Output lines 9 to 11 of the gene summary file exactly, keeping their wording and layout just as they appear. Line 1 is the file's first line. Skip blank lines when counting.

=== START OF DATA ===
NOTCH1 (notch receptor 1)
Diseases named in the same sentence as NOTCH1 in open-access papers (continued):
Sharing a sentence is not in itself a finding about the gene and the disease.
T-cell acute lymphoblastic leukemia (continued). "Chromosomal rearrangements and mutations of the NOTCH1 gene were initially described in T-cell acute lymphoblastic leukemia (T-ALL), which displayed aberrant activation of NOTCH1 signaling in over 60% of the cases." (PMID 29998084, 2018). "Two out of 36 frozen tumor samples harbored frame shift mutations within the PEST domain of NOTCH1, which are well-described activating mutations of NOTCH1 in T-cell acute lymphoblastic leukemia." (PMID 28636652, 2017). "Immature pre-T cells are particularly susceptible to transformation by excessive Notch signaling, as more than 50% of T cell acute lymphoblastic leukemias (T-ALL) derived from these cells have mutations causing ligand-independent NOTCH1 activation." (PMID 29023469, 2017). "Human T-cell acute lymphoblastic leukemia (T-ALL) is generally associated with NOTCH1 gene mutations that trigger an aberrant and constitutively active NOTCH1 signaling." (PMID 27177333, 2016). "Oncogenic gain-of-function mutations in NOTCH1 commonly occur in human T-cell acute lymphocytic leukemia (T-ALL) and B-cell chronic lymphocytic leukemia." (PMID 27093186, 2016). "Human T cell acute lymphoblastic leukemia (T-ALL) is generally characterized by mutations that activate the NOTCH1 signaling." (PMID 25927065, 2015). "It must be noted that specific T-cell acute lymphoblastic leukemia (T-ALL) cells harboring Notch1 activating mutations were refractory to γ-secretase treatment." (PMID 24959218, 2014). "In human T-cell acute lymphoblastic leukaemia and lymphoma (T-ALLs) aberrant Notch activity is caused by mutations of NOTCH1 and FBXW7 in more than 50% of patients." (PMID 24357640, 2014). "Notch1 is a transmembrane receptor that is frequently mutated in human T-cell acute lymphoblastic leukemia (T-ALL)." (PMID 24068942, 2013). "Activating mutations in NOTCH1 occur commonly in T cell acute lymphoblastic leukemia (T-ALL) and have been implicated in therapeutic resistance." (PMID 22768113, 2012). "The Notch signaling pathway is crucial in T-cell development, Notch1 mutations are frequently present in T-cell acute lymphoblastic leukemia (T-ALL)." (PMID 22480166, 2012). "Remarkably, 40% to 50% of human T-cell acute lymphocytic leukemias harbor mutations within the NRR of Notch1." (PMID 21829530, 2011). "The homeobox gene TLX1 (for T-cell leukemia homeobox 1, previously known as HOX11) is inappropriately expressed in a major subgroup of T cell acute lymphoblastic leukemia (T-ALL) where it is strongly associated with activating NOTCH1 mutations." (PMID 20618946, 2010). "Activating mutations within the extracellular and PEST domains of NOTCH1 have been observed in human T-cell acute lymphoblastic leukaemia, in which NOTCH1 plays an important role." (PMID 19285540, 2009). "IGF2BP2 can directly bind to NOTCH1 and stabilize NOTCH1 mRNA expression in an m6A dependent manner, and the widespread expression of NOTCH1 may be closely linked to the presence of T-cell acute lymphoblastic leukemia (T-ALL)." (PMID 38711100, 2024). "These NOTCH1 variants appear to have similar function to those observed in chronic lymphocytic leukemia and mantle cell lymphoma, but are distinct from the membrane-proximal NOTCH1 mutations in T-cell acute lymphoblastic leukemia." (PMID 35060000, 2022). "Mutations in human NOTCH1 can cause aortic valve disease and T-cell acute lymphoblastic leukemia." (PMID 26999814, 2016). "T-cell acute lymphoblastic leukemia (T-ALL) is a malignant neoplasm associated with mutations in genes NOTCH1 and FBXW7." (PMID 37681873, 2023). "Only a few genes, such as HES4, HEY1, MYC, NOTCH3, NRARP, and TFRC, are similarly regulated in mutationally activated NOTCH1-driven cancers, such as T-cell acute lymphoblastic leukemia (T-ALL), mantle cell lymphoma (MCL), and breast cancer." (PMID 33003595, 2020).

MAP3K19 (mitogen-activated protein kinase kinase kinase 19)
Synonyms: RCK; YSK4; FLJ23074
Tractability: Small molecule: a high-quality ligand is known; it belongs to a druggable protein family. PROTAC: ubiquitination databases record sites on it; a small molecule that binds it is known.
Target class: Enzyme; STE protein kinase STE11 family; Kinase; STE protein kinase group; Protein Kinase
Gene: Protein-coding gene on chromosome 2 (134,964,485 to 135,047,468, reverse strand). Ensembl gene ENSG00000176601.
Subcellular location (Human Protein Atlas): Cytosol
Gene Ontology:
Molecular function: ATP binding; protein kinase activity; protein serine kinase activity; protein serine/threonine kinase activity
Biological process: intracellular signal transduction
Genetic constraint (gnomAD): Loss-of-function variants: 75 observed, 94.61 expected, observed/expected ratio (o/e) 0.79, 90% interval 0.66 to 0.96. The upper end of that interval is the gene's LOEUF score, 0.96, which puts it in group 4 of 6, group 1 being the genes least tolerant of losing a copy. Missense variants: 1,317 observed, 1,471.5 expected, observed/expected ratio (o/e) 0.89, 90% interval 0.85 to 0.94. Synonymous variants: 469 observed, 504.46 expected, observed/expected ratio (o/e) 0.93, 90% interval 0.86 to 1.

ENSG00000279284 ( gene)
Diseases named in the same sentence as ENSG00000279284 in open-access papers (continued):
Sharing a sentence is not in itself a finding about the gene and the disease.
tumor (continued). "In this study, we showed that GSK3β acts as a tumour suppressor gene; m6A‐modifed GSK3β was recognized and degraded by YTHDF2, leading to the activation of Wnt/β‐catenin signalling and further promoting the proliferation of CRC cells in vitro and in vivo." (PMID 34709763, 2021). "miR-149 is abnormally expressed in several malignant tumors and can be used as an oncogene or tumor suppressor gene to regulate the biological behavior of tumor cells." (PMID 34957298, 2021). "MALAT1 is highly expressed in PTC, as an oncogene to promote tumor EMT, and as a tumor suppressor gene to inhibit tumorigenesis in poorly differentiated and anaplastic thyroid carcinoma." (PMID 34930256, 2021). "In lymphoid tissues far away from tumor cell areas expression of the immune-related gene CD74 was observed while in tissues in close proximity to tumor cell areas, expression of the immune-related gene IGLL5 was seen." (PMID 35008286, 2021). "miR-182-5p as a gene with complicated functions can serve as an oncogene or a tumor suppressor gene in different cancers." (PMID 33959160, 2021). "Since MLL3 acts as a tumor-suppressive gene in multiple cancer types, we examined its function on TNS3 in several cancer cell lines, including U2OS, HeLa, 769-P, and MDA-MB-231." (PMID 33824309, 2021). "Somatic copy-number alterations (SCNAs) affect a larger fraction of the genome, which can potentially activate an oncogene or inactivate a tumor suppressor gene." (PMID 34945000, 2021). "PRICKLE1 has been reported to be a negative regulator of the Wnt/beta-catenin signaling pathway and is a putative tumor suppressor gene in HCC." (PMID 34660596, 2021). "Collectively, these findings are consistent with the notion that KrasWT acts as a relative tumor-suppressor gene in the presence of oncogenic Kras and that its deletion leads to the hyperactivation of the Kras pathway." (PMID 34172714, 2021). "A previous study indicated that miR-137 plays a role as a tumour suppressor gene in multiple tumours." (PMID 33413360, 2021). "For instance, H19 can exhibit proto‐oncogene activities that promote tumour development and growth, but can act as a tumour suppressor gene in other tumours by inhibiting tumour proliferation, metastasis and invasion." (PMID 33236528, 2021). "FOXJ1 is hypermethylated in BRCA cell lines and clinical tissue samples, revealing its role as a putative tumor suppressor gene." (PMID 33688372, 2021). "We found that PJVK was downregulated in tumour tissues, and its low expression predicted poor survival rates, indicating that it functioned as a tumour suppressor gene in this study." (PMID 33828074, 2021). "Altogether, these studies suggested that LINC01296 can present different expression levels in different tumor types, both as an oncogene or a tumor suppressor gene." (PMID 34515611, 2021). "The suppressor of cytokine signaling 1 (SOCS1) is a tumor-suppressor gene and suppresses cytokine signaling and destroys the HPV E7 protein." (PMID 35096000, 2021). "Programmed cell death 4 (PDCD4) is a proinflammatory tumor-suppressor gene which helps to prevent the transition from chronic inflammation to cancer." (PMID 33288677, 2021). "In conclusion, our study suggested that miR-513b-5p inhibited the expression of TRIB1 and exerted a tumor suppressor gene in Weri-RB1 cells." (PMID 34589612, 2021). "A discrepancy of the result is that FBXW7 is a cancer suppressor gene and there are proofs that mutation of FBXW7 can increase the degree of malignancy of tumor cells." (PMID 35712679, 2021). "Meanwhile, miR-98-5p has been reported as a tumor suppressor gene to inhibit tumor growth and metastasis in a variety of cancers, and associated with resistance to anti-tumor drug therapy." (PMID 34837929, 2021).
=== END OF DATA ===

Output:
Gene: Protein-coding gene on chromosome 2 (134,964,485 to 135,047,468, reverse strand). Ensembl gene ENSG00000176601.
Subcellular location (Human Protein Atlas): Cytosol
Gene Ontology: